Peter Gould, Michael McKean on Season Finale; Rolling Stone Lauds Saul
This week, Peter Gould and Michael McKean discuss the Season 3 Finale with Entertainment Weekly and several other publications, while Rolling Stone explains how Better Call Saul quietly became one of TV's best shows. Plus, Vanity Fair is very worried about Kim. Read on for more:
• Peter Gould tells Entertainment Weekly, "It’s only after he has that terrible scene with Jimmy that Chuck’s downward spiral begins. So to me, that means — however important what happened at HHM might have been — somehow it’s the scene with Jimmy that’s the trigger."
• Talking with Variety, Peter Gould says, "The big piece of suspense for me is not necessarily just what happened to Chuck, but what’s going to happen to Jimmy when he finds out what’s happened."
• Peter Gould, speaking with Deadline, notes, "Kim has had this accident and it’s jolted Jimmy, and it’s caused him to re-evaluate everything that he’s been doing, and to try to reconnect with his brother and also to try to undo some of the damage he did in the previous episode."
• The New York Times chats with Michael McKean, who says, "One of the things that made Jimmy Saul Goodman is the burden of, if not guilt, then that nagging feeling of having being somehow involved [in Chuck’s demise]. So that’s what he has to deal with, and it’s one of the things that made him wind up in a Cinnabon in Omaha."
• Vulture interviews Michael McKean and Peter Gould, and the former says, "Chuck’s an element of this story, and he’s also an instrument of Jimmy’s change. He is a catalyst —in a kind of strangely unforeseen way, one would assume. I thought it was good storytelling, usable storytelling."
• Entertainment Weekly speaks with Michael McKean, who explains, "If people really, really thought about it and didn’t think of Chuck as just an ogre, and remember that he’s a human being, I really think the question is: How do we deal with somebody like that? How do you help someone who thinks that everyone else needs help and not him?"
• Chatting with The Hollywood Reporter, Michael McKean says he learned of Chuck's impending death "about halfway through the season. I knew Chuck didn't have any place in Saul's world, so I could have figured something was going to happen."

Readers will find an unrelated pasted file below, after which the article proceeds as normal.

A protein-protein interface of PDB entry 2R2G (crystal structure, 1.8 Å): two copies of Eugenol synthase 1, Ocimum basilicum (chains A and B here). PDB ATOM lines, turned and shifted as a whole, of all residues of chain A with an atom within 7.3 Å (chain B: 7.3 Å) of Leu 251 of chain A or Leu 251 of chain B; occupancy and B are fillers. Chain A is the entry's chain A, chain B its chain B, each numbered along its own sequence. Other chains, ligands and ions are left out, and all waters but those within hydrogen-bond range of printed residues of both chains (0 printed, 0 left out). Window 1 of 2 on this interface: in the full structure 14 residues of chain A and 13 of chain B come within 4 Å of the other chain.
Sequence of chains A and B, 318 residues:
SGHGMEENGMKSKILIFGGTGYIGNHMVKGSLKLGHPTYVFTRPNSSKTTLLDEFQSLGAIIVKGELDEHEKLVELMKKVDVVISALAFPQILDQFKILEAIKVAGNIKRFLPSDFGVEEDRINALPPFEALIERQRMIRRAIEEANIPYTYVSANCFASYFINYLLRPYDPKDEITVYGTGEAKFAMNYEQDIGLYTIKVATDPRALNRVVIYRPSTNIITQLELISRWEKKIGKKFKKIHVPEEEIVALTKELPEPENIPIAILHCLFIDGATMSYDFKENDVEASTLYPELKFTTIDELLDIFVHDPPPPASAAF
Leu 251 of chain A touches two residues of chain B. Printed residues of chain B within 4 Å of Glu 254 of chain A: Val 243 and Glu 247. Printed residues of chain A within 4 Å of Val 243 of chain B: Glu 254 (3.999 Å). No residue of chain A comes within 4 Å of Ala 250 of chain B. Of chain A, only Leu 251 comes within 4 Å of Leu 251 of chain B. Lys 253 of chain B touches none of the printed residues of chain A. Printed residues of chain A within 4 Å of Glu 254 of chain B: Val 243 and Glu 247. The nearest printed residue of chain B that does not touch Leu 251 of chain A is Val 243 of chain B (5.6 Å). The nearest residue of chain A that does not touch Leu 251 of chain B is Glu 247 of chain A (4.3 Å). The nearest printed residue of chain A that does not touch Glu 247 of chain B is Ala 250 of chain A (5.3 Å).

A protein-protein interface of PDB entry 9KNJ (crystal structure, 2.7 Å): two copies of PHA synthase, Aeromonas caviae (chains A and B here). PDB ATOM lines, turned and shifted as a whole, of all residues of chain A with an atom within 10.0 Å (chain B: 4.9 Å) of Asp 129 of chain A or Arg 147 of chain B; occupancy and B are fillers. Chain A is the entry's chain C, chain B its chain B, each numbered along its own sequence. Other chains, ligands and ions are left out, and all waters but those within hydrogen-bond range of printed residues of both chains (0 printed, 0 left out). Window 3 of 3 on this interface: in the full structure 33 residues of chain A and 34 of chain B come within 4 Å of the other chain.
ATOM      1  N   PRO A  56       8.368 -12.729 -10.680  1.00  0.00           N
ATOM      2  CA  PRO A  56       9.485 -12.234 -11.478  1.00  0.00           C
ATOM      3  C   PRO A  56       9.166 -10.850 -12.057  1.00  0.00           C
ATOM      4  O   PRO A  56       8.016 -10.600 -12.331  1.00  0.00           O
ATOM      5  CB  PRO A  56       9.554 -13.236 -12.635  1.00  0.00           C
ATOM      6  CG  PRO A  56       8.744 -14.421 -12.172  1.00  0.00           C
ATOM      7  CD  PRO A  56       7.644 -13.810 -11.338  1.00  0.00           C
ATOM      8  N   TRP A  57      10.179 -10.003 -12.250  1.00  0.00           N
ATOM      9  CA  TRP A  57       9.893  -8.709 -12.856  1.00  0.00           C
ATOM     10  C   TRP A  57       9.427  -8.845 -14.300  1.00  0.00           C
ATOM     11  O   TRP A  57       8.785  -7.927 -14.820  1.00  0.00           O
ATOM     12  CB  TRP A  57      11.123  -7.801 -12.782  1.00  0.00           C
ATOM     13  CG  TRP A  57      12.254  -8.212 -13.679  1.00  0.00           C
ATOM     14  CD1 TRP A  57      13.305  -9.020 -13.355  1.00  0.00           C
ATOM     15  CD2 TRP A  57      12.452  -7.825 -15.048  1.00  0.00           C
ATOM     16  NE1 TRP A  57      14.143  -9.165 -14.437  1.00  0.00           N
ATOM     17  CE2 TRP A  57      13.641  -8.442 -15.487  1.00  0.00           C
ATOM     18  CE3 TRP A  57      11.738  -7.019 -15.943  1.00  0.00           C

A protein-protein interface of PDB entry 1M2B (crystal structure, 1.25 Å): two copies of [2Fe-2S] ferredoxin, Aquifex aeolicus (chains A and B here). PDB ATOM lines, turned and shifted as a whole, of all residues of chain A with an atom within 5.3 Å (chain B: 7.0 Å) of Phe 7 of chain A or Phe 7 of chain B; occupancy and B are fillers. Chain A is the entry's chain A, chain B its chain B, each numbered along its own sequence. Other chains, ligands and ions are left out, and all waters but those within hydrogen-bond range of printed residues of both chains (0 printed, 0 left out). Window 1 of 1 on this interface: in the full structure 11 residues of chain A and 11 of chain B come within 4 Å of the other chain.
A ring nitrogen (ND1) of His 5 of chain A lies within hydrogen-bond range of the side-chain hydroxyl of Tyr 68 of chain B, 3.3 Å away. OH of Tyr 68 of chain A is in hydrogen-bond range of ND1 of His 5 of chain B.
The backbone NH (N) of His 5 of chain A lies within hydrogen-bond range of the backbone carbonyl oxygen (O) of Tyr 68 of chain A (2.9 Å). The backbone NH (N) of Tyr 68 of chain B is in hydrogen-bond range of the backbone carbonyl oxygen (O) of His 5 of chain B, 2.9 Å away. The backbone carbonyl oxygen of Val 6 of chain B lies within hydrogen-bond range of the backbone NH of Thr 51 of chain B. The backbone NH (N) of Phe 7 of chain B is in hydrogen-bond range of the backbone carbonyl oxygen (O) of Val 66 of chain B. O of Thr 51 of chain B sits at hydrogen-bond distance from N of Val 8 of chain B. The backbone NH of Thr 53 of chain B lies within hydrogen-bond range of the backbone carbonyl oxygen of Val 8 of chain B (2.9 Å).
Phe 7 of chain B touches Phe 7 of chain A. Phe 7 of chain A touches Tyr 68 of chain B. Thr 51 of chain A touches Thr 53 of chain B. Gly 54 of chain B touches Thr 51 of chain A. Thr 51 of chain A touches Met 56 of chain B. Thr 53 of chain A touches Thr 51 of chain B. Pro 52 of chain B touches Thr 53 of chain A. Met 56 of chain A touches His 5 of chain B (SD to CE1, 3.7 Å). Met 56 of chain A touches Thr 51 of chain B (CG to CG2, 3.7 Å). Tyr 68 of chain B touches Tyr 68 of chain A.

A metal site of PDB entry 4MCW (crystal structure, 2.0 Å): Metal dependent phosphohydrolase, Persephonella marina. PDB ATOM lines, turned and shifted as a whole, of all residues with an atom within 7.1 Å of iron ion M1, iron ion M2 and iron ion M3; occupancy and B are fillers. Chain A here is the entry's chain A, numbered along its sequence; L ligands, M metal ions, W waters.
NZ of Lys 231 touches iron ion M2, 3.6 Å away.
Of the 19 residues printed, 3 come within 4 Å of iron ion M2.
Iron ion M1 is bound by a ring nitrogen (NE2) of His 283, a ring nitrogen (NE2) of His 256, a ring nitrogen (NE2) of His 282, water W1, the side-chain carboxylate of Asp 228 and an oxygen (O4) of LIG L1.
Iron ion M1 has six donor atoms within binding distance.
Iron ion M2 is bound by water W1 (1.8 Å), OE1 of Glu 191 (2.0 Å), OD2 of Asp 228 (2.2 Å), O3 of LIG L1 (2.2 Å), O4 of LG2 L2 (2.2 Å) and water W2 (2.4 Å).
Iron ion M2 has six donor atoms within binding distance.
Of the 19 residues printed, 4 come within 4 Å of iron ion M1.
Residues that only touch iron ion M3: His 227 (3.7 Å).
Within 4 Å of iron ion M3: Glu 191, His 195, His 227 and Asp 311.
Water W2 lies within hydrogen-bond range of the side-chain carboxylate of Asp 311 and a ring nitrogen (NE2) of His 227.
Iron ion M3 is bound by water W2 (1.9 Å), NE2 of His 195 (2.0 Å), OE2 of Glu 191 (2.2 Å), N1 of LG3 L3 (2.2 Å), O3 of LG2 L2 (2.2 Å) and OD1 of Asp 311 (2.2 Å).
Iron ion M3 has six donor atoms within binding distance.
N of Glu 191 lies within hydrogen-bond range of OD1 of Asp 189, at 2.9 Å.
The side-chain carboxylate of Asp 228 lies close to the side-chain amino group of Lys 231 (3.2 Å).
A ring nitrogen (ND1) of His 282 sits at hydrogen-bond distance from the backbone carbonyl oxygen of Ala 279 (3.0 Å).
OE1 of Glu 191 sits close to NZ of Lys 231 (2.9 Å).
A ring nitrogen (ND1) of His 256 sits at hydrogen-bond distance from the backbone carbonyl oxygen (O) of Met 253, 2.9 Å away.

• Rolling Stone asserts that Vince Gilligan and Peter Gould "somehow defied the odds and slowly, almost stealthily created a second canon-worthy drama, without attempting to recreate the glories of their previous smash hit – all this despite the increased presence of BB characters as the two shows' timeframes draw closer and closer together."
• Vanity Fair declares, "There’s no character on TV I worry about more than Kim Wexler, the grammar-obsessing, silk blouse-wearing, Moscow mule-drinking, NoDoz-carrying, bad boy-loving, fiercely independent, workaholic lady lawyer on Better Call Saul."
• Vince Gilligan explains to The Hollywood Reporter that Chuck's death seemed "fitting in terms of knowing where Jimmy McGill is heading as a character. He's going to become this morally calcified, really kinda unpleasant individual. How did he get there? Maybe this was a big part of it."
• Forbes explains how the Season 3 Finale "ends on a note that’s both as horrible as anything on Breaking Bad, a moment both shocking and inevitable, but ultimately one that’s fully and exquisitely earned."
• Uproxx talks to Gennifer Hutchison, who speculates about Jimmy and Kim: "But where that goes from here, especially with what happened to Chuck, and the pressure that that’s going to put on their relationship, I think that could be problematic for them, for sure."
• "I find it kind of amusing that Gus has spent much of this season preventing other people from killing Hector. [Laughs] When Hector is someone he very much wants dead. But yeah, that’s a pleasure that he wants to save for himself," Gennifer Hutchison says to TVLine.
• Examining Chuck's condition, Esquire says that untreated mental illness is "a tragedy that happens every day, to real people, and it's rarely depicted on screen this insightfully."